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From The Vaults #39 | Primordial’s ‘Storm Before Calm’

As we wait expectantly for Primordial’s new opus ‘Exile Amongst The Ruins’ to drop, Pat O Hagan digs out perhaps the bands most overlooked album – ‘Storm Before Calm’.


When we think of Primordial, we think of music that drips with passion,
emotion and integrity.

I think it’s fair to say that these are qualities they have embraced since day one.

Primordial have a sterling back catalogue when you really take a good long look at it. It’s very hard to punch too many holes in any album, EP or split.

For some reason though we do have a black sheep of the family in the shape of ‘Storm Before Calm’.

It is rarely included in discussions regarding Primordial’s best album – which there are multiple contenders.

Close listening though makes it hard to understand why it doesn’t get more praise.

It has the passion, it has the emotion. It has the songs.

Maybe it was a timing issue regarding its release? Maybe it was a label issue? Maybe it was a production issue? Or maybe the truth lies somewhere in the middle.

It’s time to dust it off and try find out…


‘Storm Before Calm’ was released in January 2002 through Hammerheart records which turned out to be the last release with the Dutch label before being snapped up by Metal blade.

I think with the benefit of hindsight, it was a great move.

It seemed that the ball was dropped regarding a few issues.

Firstly, the production was a huge step away from the type of environment that Primordial
thrive in.

This was a very digitized production. This, coupled with click-track feeling drums, seemed to suck the life and feel out of the album. The overall sound does feel very compressed.

Contrast this with the total opposite approach to the next album ‘The Gathering Wilderness’ which has a very live and analogue feel.

It’s obvious the band were out of their comfort zone to a certain degree. Listening to it can be like entering a darkened room: you have to wait for your eyes to adjust.

Another area that let this down hugely was the cover art.

I’m not sure if the blame lies with the label or not but it falls short of the mark.

It doesn’t do what album art should do and that is to blend with the theme of the album, to encompass the emotive direction of the music and to complete the package.

Take for instance ‘The Gathering Wilderness’. It’s such a dark and bleak album that it needs a strong cover to complete the concept, and it does. It’s simply stunning.

But ‘Storm’ is left burdened with this one dimensional, half-arsed cover that seems like it was thrown together ten minutes before the album was released.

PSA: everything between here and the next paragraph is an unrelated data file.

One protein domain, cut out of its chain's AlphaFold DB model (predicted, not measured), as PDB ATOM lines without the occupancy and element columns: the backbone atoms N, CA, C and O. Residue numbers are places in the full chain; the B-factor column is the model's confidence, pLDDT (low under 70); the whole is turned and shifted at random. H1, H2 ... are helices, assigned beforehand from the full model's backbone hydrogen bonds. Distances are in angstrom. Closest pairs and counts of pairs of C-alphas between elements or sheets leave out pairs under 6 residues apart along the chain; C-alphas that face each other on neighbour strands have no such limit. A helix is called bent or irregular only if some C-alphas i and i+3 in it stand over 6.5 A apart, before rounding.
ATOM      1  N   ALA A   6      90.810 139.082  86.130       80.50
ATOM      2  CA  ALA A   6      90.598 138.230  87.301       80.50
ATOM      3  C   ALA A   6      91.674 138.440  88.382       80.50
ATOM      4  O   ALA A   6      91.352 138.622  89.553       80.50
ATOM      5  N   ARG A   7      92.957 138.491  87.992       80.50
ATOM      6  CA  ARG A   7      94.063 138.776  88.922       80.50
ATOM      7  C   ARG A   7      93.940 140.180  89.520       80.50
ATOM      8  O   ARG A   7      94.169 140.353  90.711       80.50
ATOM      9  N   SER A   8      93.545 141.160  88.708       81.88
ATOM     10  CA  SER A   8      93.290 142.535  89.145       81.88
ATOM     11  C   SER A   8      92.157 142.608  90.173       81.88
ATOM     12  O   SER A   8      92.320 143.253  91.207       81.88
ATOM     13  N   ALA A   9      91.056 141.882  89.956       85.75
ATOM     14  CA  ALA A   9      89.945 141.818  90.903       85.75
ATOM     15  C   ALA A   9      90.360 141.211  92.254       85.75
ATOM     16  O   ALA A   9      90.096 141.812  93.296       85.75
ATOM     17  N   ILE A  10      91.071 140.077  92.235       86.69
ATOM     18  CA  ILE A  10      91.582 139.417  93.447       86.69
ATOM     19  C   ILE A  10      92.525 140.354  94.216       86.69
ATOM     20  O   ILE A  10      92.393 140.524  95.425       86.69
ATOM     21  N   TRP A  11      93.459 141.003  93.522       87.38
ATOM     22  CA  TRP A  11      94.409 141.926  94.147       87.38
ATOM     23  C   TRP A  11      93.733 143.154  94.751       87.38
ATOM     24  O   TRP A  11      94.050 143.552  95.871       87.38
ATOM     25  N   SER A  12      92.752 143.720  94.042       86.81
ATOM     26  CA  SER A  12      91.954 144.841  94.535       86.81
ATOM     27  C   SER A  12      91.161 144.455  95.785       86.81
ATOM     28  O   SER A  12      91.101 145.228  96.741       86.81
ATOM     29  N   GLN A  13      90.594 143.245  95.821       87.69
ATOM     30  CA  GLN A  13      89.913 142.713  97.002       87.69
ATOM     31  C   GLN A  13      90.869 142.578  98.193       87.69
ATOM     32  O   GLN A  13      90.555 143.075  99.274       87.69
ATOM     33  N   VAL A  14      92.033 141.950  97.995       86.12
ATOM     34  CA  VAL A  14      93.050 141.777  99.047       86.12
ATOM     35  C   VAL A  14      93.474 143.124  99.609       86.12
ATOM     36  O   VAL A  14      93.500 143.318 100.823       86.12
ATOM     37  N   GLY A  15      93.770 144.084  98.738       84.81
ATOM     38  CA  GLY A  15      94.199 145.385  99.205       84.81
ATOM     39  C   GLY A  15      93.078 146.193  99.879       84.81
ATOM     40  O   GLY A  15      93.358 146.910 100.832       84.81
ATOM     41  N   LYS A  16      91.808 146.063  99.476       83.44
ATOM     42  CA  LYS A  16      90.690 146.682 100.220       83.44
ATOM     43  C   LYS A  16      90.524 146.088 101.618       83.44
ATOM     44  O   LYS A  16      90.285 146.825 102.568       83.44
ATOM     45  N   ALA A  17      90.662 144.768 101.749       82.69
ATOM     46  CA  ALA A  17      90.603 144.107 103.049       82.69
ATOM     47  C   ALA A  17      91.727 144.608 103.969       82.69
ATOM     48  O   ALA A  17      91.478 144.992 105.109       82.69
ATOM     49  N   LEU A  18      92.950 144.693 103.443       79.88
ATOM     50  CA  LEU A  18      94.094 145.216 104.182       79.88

A ‘drag-and-drop’ approach, kinda like the production. So maybe it does fit the album in an
ironic way.

Being wedged between ‘Spirit The Earth aflame’ and ‘The Gathering Wilderness’ didn’t do it any favours either. Both are arguably two of their strongest albums.

Axe Attack

But worry not. That is where the negatives stop.

This was the first outing with two guitar players. It was at this point that Michael O’Floinn joined the fold. Although an inevitable move, I think this was one of the best Primordial ever made.

Ciaran’s guitar playing was always and still is the backbone of Primordial. It’s unique, passionate and infuses traditional Irish chord progressions with that black metal grit giving Primordial ‘that’ sound which is hard to label.

But bringing in Michael really opened up doors, both in the studio and live, that they could not have otherwise achieved.

The songwriting on ‘Storm Before Clam’ is as strong as ever. There isn’t a weak track on the entire album when you boil it down.

It hits the ground running with the vicious ‘Heretic’s age’.

Blasting it’s way through a cascading wall of guitar laced with melodic undertones. There is little room to breathe.

There is alot of aggression permeating through ‘Storm’. Tracks like ‘The Heretics Age’, ‘Cast To The Pyre’ and ‘Sun’s First Rays’ really capture Primordial at their heaviest.


‘Cast To The Pyre’ is for me one of the standout tracks.

That discordant intro coupled with Alan’s spoken verse is truly menacing.

It’s almost suffocating in its bleak tidings.

But it’s the outro tho that really gets me every time, it never gets old. It has passion, it has emotion, it has integrity. It’s simply stunning – Its a pity it doesn’t get too many airings live.

Another standout is of course a track that has become a live favorite, ‘Sons Of The Morrigan’. This is where the twin guitar approach really comes into its own.

That passage in the middle sounds very Thin Lizzy (well, more like Lizzy worship). This is one of those doors that they could only open with two guitarists.

Words Of Fire

Lyrically Primordial have always been strong and this album is no different.